Well, so far the snook bite continues to be pretty much insane. 4-6 hour trips have been putting from 12 to 50 fish in the boat. Some times they just don’t want to stop eating. Most of the fish are still concentrated within 3/4 of a mile of the deep water passes, and of course they are still all over beach structure. Weather permitting, there have been some very nice quality fish on some shallow near-shore structure that is well off the beach. some of these areas have had consistent fish over 35″ and some up to the low 40s. Reds are probably a lot more prevalent that you would think, because we have been getting so side tracked by the stellar snook fishing. There have also been schools of larger trout (up to 30″) and some smaller Spanish macks off the beach harassing the bait pods. Weather has kept anyone from braving a trip offshore to the wrecks and reefs this week, but I would suspect that the fishing is holding up there as well.
On two of my recent beach trips I have had a funny situation where my clients were Oooohing and Ahhhing over a catch as I landed and unhooked a Snook near at boatside when all of the sudden I hear “Holy $hi! is that a SHARK!” as a gray shape rises up under the boat, just inches from my hands. I always have to giggle a bit, and tell them that it is only the resident dolphin population who love fisherman. These dolphin, in my experience, wont bother hooked fish…but boy ohh boy if you release anything near them you will see that they are very efficient predators. I usually try not to let them get a hold of snook, reds, etc and only let them snag the occasional snapper, pinfish, or spare mullet I may have in the livewell. However, sometimes they show up and you don’t realize it, and this was one of those days. This dolphin (its the same one, he has 3 almost vertical scars on the left side of his dorsal right at the top…just in case anyone is in the stump pass region. I am thinking we need to name him/her) will hide just out of range, and then pounce on a snook or red as they swim off. This day he decided to them flip the snook (a small male) up in the air and play with it for about 10 minutes. Granted I dont like to see this happen too often, it sure did put on a show for my charter. I think they probably liked that better than the great fishing they enjoyed! One of these days I will have to try to get one of these little displays on video.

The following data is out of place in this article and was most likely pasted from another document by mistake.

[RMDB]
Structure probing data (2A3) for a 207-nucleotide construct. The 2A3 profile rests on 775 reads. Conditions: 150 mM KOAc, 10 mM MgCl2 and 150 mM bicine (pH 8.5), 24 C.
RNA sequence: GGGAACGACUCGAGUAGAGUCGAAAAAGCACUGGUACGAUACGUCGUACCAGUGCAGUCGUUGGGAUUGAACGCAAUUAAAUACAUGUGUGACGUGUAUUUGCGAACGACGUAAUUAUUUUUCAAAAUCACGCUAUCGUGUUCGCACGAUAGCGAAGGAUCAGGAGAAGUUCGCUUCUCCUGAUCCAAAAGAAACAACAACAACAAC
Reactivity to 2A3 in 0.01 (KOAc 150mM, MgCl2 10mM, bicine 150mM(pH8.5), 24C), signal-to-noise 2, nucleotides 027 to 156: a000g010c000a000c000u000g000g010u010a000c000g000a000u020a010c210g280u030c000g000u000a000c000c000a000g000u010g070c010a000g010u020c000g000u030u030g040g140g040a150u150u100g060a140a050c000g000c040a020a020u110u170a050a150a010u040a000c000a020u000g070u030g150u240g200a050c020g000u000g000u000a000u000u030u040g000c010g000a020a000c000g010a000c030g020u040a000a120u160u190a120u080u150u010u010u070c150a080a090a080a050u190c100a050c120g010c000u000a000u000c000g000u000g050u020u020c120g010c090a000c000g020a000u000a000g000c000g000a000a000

As far as snook fishing goes, stick to the beaches and deep water passes, or ledges near those passes. Reds are back up under the mangroves at high tide, and stalking the flats and edges at low tide. Trout have been scattered throughout the live grass beds and off the beach. You cant beat a 5.5″ D.O.A CAL jerk bait, or a CAL shad tail. I like the light colors like pearl for the clear water, and rootbeer, gold flake, and plum crazy for the stained water. The small size terror eyez have also been producing a good number of fish near the passes and bridges, and you might even hook into a tarpon with them. As always, whitebait and threadfins have been killer on all of the above. I never leave home without a few hundred livies in the well. Many times all it takes is those 3 live chummers to get slammed to turn on the fishing for a good 30-45 minutes. I have taken my largest snook, and a couple bull reds this week, while on the beach fishing near shallow structure and bait pods. I generally have 2 of my clients fish the structure, and the 3rd (they rotate through a lot) casting a 1/8 or 1/4 oz DOA jig head in natural, with a lip hooked pinfish, large whitebait or thready. I have them bounce, or drag this bait along the bottom very slowly, parallel to the beach, about in the trough where you see the big darks spots (bait). This finesse approach will often produce the larger 35″+ fish. They are not likely to get aggressive towards the typical whitebait next to structure, but if that large bait bumps the bottom in front of their nose they just cant help but suck it in.
Tarpon are definitely still around, though definitely not as thick. Sharks are pretty prevalent near the beaches, and near offshore structure. I would suspect that those 500-900lb tigers will be cruising back through given the number of kings that we have been sticking on offshore trips.
Just a note of good news: I am pretty crappy about making sure I get pictures on my camera, but I will soon be posting videos here, and on Youtube, of some of my trips. I think it will make for some great memories. I have also been toying with the idea of some short instructional pieces, let me know if you think that would be a good idea.
Take care, and be safe.